Wednesday, 16 March 2016

New Zealand Snacks!

Haribo Roulettes, The Natural Confectionary Company Sour Patch Kids, Whittaker's L&P chocolate, Cadbury Jaffas
I nicked these from the various hotels that we stayed in.......
The only freebies I received in my entire New Zealand trip - fruits pastilles from SkyCity casino, Auckland
What would a holiday be without snacks?  I was dying to go to a supermarket in New Zealand but it took a while before I managed to go to one.  That’s one of the cons of joining a tour group.   I had to make do with tiny grocery stores and hotel convenience shops for almost a week. 

This is a rocky road flavoured ice-cream.  It tasted a bit childish – strawberry ice-cream covered with nuts and chocolate, but I liked it.

L&P is a popular local soda.  I didn’t try it but I did buy Whittaker’s L&P –flavoured chocolate.  It was the weirdest chocolate I’d ever eaten.  Imagine, white chocolate that tastes like lemonade with popping candy!  Great entertainment value, though. 

I read that Pascal’s Pineapple Lumps and Cadbury Jaffas were typical New Zealand candies.  I didn’t buy the Pineapple Lumps but I did buy Cadbury Jaffas.  They’re basically dark chocolate in a hard, red shell.  A bit like giant Smarties.  They tasted good!  I tried Cadbury Chocolate Fish (marshmallow coated in chocolate) as well but it was too sweet for my taste. 

The Natural Confectionary Company is actually an Australian company and was one of my favourite sweetmakers before they got bought over by Cadbury.  These Sour Patch Kids weren’t anything great.  In fact, the texture seems to have changed and they stick to your teeth. 

I was delighted to discover many varieties of Haribo that we don’t see in Malaysia.  We got a bit lost on our way from the train station to Dress-Smart Outlet in Auckland but we passed a small candy wholesaler.  They actually sold expired candy.  And I thought Malaysian businesses were unscrupulous.  I picked up these Haribo Mega Roulette (not expired) for NZD1 each.  They taste exactly the same as the gummi bears. 

There are plenty of wholesome snacks in New Zealand, too.  I loved these hazelnut oat crackers from 180 Degrees.  They are crunchy, nutty and go well with cheese.  There is also a walnut variant.  We had first found these at a small grocer but couldn’t find them at the supermarket’s biscuit section.  They were actually located near the cheese section.  Manuka honey and products are plentiful in New Zealand.  I didn’t plan to buy any but I contracted a sore throat so I bought some.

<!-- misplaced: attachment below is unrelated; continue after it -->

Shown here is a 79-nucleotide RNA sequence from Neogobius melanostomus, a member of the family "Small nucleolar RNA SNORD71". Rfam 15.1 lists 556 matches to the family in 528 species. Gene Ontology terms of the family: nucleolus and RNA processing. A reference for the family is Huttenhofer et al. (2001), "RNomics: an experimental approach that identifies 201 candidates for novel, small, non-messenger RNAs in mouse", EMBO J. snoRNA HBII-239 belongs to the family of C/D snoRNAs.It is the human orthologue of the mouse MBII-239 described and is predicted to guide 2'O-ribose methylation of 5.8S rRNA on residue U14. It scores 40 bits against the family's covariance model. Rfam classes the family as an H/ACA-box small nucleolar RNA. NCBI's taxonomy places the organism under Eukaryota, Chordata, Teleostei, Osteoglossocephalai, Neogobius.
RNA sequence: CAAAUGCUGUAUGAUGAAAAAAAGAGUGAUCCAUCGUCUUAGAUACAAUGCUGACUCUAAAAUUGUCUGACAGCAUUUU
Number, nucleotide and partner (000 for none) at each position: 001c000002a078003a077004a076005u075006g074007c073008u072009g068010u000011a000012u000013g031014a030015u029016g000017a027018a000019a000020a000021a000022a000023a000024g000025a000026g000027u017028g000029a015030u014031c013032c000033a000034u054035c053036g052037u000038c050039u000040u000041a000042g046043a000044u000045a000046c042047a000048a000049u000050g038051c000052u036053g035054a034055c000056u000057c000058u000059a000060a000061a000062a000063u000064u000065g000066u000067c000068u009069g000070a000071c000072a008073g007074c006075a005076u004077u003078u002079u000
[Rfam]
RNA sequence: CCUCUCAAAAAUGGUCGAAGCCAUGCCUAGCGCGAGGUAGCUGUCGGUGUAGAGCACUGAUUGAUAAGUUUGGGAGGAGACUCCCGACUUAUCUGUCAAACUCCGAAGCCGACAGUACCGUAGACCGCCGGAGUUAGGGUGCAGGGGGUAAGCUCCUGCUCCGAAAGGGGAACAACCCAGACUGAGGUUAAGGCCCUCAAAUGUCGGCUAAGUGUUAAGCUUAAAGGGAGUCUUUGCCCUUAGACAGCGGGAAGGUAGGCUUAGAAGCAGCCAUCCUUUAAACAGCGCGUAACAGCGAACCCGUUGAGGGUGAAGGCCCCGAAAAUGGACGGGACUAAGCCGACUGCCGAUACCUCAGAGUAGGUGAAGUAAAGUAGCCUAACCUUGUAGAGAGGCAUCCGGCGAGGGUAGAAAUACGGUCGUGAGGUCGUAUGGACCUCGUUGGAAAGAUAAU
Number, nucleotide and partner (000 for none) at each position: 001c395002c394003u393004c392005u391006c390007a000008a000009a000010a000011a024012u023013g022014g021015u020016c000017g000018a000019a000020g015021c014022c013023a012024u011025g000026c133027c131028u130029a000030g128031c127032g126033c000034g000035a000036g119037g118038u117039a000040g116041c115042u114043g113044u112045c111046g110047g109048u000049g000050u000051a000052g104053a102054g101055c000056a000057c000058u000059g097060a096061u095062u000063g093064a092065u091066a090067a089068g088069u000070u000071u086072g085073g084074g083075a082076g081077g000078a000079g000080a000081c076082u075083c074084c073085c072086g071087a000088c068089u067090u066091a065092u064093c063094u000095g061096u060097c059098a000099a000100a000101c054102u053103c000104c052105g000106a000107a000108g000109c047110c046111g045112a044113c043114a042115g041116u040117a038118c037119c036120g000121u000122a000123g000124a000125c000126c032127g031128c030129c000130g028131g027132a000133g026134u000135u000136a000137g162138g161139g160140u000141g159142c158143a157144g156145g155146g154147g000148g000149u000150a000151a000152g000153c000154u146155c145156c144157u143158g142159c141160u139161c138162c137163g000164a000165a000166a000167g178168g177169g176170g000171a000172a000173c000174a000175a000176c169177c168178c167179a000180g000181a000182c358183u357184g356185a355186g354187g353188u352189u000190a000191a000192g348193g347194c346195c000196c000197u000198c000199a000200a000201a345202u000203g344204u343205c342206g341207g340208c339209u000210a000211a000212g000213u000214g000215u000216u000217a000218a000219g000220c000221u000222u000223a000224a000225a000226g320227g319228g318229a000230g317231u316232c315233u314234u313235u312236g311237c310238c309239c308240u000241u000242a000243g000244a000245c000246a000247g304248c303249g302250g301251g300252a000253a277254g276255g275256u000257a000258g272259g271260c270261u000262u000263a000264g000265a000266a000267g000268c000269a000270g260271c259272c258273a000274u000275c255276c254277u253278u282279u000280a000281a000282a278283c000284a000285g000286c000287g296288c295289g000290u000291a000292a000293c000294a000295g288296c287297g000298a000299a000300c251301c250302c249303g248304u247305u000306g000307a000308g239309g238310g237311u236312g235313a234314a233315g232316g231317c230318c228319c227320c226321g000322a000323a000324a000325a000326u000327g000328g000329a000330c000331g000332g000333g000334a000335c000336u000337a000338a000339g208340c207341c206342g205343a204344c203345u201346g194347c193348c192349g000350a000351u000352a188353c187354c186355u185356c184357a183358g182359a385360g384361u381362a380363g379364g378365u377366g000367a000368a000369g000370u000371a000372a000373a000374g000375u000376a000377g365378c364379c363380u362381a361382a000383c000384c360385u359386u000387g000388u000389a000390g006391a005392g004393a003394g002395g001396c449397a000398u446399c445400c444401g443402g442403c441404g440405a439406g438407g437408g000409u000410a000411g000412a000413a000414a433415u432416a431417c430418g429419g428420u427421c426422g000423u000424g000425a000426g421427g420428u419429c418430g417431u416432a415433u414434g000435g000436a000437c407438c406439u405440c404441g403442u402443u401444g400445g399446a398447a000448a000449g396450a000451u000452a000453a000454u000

Dried nectarines and strawberries
I bought some fresh and dried fruit from Mrs Jones’ Fruit Stall in Cromwell.  The dried nectarines and strawberries were quite nice but I don’t think they were worth the price I paid.  The fresh strawberries and cherries I bought were unremarkable.  The macadamias that we bought weren’t very fresh, either. 
Blueberries from Countdown supermarket
In fact, the strawberries and blueberries that I bought at different supermarkets later on were far cheaper (strawberries – 4 punnets for NZD6) and were much sweeter and larger. 

The best macadamias I've ever eaten
Speaking of large, I had the largest and most delicious macadamia nuts in Rotorua.  We had wandered off to the night market and discovered this stall selling nuts and some fruit.  The roasted macadamias and walnuts were seasoned with a mix of spices.  I regret not buying more!  By far, these were the best and freshest nuts I had on this trip.  The lady running the stall was very nice and offered us lots of samples to try. 
My favourite was the chocolate cherry cake
On the flight from Auckland to Singapore, I had a variety of gluten-free breads and cakes as I had requested for gluten-free meals.  These were very tasty!  On the flight from Singapore to Christchurch, all I had were plain rice cakes and there were none of these tantalising gluten-free creations. 

Other snacks popular in New Zealand are potato chips and ice-cream.  Potato chips are quite cheap and on sale regularly at supermarkets.  The most popular brand is Bluebird (to the horror or amusement of Hokkien dialect speakers.  Imagine telling people in Hokkien what brand of chips you’re eating).  I tried them and thought they were pretty good.  A bit similar to Lays’ Ruffles.  Tip Top ice-cream is the most popular ice-cream brand in New Zealand and the most popular ice-cream flavor is hokey pokey.  Personally, I liked Kapiti ice-cream but I don’t really like hokey pokey ice-cream as the honeycomb gets stuck in my teeth.  Anyway, both brands of ice-cream are readily available in supermarkets in Kuala Lumpur. 

I hope you have enjoyed this post!  Happy snacking!

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